There is a part of me that can’t help wondering whether the growing popularity of mama and papa amongst privileged social groups reflects a current preference for changing titles rather than social realities, especially as far as gendered labour is concerned. When I’m changing a nappy, it doesn’t matter at all whether I’m known as Mummy, Mama or God Almighty. I’m still up to my elbows in shit (yes, my baby son is that prolific).

The desire to be known as Papa or Mama lays bare the delusions of new parents. It doesn’t even matter if these titles are cool now. They won’t be soon enough because they’ll be associated with people who do parenting. Because like it or not, parenting is not an identity. It is not something you are, but a position you occupy and a job you do.

I once considered not being called mummy. My partner and I did, briefly, look at the “just get your children to call you by your actual name” approach. On paper it seemed to make sense. If to my sons I am Victoria rather than mummy, then surely they’ll see me as an individual, right? Ha. In practice it felt cold, as though I was trying to set some kind of arbitrary distance between us. And perhaps, as far as my sons are concerned, I shouldn’t be just another person. It is my fault they came into this vale of tears. I owe them, if not anyone else, some degree of non-personhood, a willingness to do things for them that I would not do for others. What I am to them – mummy, mum, mama, whatever one calls it – is not a thing that can be rebranded. It will never be cool because the grunt work of caring never is.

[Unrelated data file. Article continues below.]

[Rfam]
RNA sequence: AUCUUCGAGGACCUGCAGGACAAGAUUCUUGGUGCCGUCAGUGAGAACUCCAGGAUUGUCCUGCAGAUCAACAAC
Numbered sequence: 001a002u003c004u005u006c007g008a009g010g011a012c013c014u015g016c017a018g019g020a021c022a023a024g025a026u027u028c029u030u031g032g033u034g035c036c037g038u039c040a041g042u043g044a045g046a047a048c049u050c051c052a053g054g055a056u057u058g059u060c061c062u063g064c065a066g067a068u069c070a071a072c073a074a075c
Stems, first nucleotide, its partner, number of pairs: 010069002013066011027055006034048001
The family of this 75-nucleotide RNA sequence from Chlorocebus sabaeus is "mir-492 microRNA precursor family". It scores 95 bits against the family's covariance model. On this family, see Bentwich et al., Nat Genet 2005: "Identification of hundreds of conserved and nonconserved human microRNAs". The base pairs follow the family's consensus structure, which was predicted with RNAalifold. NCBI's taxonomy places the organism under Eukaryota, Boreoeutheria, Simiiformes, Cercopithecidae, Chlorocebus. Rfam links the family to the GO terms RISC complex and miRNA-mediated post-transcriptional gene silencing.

It is not that I do not think we need to change the way in which we parent, but this cannot be achieved by hipster trendsetting alone. Changing how we parent involves changing our most fundamental assumptions about what care work is and how we value the people who do it. And this is change that needs to include all people, even those who go by the old-fashioned titles of mum and dad.